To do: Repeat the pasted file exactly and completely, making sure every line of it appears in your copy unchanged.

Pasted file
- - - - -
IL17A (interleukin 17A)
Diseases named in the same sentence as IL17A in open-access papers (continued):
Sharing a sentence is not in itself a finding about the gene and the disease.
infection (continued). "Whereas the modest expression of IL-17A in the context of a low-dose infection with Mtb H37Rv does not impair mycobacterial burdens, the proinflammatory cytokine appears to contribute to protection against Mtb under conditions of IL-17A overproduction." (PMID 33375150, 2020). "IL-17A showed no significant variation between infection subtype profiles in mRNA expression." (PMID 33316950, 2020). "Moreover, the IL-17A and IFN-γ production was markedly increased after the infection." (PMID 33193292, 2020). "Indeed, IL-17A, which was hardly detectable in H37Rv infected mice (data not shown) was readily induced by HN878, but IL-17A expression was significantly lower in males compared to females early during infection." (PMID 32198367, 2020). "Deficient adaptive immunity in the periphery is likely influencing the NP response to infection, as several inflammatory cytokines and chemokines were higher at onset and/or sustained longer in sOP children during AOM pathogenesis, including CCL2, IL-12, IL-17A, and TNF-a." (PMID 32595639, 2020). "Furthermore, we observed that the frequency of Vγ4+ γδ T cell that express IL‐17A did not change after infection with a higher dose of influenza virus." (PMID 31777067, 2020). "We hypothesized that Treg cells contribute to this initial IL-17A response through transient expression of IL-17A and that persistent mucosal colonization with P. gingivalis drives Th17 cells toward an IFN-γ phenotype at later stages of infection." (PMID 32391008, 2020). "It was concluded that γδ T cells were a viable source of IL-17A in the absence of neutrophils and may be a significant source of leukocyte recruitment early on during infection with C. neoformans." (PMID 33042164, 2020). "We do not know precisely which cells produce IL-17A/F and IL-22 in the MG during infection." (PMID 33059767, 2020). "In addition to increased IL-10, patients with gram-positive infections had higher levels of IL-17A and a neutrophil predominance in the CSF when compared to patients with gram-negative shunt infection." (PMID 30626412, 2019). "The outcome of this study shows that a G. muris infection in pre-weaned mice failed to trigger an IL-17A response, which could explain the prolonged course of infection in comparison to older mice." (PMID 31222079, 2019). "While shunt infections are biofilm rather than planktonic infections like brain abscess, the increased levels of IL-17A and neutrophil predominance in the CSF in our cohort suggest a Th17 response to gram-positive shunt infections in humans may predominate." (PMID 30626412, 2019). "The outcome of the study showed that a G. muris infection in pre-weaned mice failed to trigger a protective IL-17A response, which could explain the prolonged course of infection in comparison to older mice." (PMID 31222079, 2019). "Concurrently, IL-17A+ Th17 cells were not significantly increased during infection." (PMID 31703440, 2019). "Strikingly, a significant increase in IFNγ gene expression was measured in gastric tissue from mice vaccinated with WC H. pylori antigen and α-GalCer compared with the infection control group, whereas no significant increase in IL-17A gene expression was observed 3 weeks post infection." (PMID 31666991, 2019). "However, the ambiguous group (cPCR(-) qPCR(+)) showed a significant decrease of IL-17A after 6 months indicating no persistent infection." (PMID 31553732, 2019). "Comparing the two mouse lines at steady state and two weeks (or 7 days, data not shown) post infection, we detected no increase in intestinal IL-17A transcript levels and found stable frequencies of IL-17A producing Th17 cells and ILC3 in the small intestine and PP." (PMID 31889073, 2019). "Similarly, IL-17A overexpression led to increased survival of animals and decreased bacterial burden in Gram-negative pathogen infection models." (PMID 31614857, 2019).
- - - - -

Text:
IL17A (interleukin 17A)
Diseases named in the same sentence as IL17A in open-access papers (continued):
Sharing a sentence is not in itself a finding about the gene and the disease.
infection (continued). "Whereas the modest expression of IL-17A in the context of a low-dose infection with Mtb H37Rv does not impair mycobacterial burdens, the proinflammatory cytokine appears to contribute to protection against Mtb under conditions of IL-17A overproduction." (PMID 33375150, 2020). "IL-17A showed no significant variation between infection subtype profiles in mRNA expression." (PMID 33316950, 2020). "Moreover, the IL-17A and IFN-γ production was markedly increased after the infection." (PMID 33193292, 2020). "Indeed, IL-17A, which was hardly detectable in H37Rv infected mice (data not shown) was readily induced by HN878, but IL-17A expression was significantly lower in males compared to females early during infection." (PMID 32198367, 2020). "Deficient adaptive immunity in the periphery is likely influencing the NP response to infection, as several inflammatory cytokines and chemokines were higher at onset and/or sustained longer in sOP children during AOM pathogenesis, including CCL2, IL-12, IL-17A, and TNF-a." (PMID 32595639, 2020). "Furthermore, we observed that the frequency of Vγ4+ γδ T cell that express IL‐17A did not change after infection with a higher dose of influenza virus." (PMID 31777067, 2020). "We hypothesized that Treg cells contribute to this initial IL-17A response through transient expression of IL-17A and that persistent mucosal colonization with P. gingivalis drives Th17 cells toward an IFN-γ phenotype at later stages of infection." (PMID 32391008, 2020). "It was concluded that γδ T cells were a viable source of IL-17A in the absence of neutrophils and may be a significant source of leukocyte recruitment early on during infection with C. neoformans." (PMID 33042164, 2020). "We do not know precisely which cells produce IL-17A/F and IL-22 in the MG during infection." (PMID 33059767, 2020). "In addition to increased IL-10, patients with gram-positive infections had higher levels of IL-17A and a neutrophil predominance in the CSF when compared to patients with gram-negative shunt infection." (PMID 30626412, 2019). "The outcome of this study shows that a G. muris infection in pre-weaned mice failed to trigger an IL-17A response, which could explain the prolonged course of infection in comparison to older mice." (PMID 31222079, 2019). "While shunt infections are biofilm rather than planktonic infections like brain abscess, the increased levels of IL-17A and neutrophil predominance in the CSF in our cohort suggest a Th17 response to gram-positive shunt infections in humans may predominate." (PMID 30626412, 2019). "The outcome of the study showed that a G. muris infection in pre-weaned mice failed to trigger a protective IL-17A response, which could explain the prolonged course of infection in comparison to older mice." (PMID 31222079, 2019). "Concurrently, IL-17A+ Th17 cells were not significantly increased during infection." (PMID 31703440, 2019). "Strikingly, a significant increase in IFNγ gene expression was measured in gastric tissue from mice vaccinated with WC H. pylori antigen and α-GalCer compared with the infection control group, whereas no significant increase in IL-17A gene expression was observed 3 weeks post infection." (PMID 31666991, 2019). "However, the ambiguous group (cPCR(-) qPCR(+)) showed a significant decrease of IL-17A after 6 months indicating no persistent infection." (PMID 31553732, 2019). "Comparing the two mouse lines at steady state and two weeks (or 7 days, data not shown) post infection, we detected no increase in intestinal IL-17A transcript levels and found stable frequencies of IL-17A producing Th17 cells and ILC3 in the small intestine and PP." (PMID 31889073, 2019). "Similarly, IL-17A overexpression led to increased survival of animals and decreased bacterial burden in Gram-negative pathogen infection models." (PMID 31614857, 2019).